He spreads his tow­el on the sand and sets about apply­ing strong sun block. Jane takes a big swig of apple soda and stares at the ocean, blue water meet­ing bluer sky.

After their sodas they race each oth­er to thrash in the ocean. The waves are immense, frothy and play­ful. Jane laughs and gets mouth­fuls of salt water. She and Ned grab onto each oth­er and fall on their bel­lies, let­ting the waves car­ry them to shore.

They pull them­selves out final­ly, exhaust­ed, and order anoth­er round of sodas from their chairs. They fall into a com­fort­able silence and pick up their books. Jane feels con­tent, sat­ed, yet under­neath is a thin cur­rent of pan­ic; if she gets too com­fort­able, she may die.

As the after­noon length­ens, Jane sug­gests that they walk back to their bun­ga­low. Ned paus­es for a minute then shrugs, ever agree­able. They roll their tow­els and shove their books into their bags and head down to the water, where they walk along the lip of the surf. Ned takes Jane’s hand and pulls her toward him. The Mexican sun is strong and she feels irri­tat­ed for a sec­ond– it’s too hot to be close to anoth­er person’s body.

This is good, huh?” Ned says and kiss­es the side of her head.

Jane looks up at him now, at the bits of freck­les break­ing out across his nose.

It’s good,” she replies.

Suddenly she decides it would be ridicu­lous not to mar­ry him. All her blood seems to go in this one direc­tion now– toward Ned and the future and plan­ning a wedding.

The beach is cut off by a tum­ble of rocks. Jane sees a lit­tle path and wish­es she’d worn sneak­ers instead of flim­sy san­dals. She and Ned amble gin­ger­ly over the rocks, antic­i­pat­ing anoth­er beach on the oth­er side, but the rocks don’t end. They are climb­ing now, grab­bing the trunks of short scrub bush­es and pulling them­selves from rock to rock, test­ing each step to be sure it doesn’t wobble.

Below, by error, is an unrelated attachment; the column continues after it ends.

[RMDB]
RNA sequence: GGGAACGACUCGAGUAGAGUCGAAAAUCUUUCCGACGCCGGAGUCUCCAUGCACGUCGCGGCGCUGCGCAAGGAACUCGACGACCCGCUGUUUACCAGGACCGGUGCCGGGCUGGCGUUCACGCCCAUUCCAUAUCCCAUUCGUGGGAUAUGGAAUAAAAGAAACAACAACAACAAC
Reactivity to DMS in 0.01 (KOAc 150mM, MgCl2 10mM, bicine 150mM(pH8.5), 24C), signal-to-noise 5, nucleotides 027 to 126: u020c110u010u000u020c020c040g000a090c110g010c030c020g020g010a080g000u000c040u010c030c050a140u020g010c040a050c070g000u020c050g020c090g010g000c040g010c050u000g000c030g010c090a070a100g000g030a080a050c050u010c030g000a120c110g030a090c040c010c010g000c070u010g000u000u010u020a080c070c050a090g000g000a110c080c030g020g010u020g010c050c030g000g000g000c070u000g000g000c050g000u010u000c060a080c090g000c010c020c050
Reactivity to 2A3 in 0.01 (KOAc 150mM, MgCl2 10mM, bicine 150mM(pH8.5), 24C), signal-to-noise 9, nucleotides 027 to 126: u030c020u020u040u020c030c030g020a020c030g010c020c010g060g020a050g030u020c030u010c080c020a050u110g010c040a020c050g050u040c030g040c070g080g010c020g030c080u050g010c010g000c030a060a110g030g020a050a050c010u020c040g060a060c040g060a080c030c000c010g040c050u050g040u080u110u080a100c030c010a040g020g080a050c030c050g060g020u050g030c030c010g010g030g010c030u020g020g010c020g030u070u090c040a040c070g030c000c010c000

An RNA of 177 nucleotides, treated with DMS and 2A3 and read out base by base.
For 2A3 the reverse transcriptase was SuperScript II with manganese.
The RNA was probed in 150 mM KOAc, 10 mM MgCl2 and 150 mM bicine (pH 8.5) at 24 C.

Soon they are on a cliff thir­ty feet above the sea. The water below is deep, waves hit­ting the cliff with gus­to. Jane looks straight down into swirling dark ocean tipped with white froth. Certain death if she were to fall.

Jane wants to be mad at Ned even though walk­ing was her idea. Brambles scratch her ankles and leave lit­tle lines of welling blood. Tiny stones get caught in her san­dals and she has to keep smack­ing them against the rocks to get them out. They are sit­ting duck up here, hid­den from the beach and the street. Thieves, ban­di­tos, could be fol­low­ing them. They could stum­ble onto the nest of a drug lord.

Brave Ned walks in front of Jane. But he can’t help her if some­one grabs her from behind though. Jane smells dirt and for­eign plants and her own sour sweat. They are silent, and she watch­es the back of him as they walk. He has long legs that taper into thin ankles, maybe weak ankles. The ankles of a man used to thought, not action. Ned looks belongs in his class­room in his khakis and but­ton-down shirts, but he looks wrong out here in his ragged huraches from his last trip to Mexico and a short sleeved striped cot­ton shirt– a golf shirt? she won­ders wild­ly– streaked with dirt and drenched under the arms.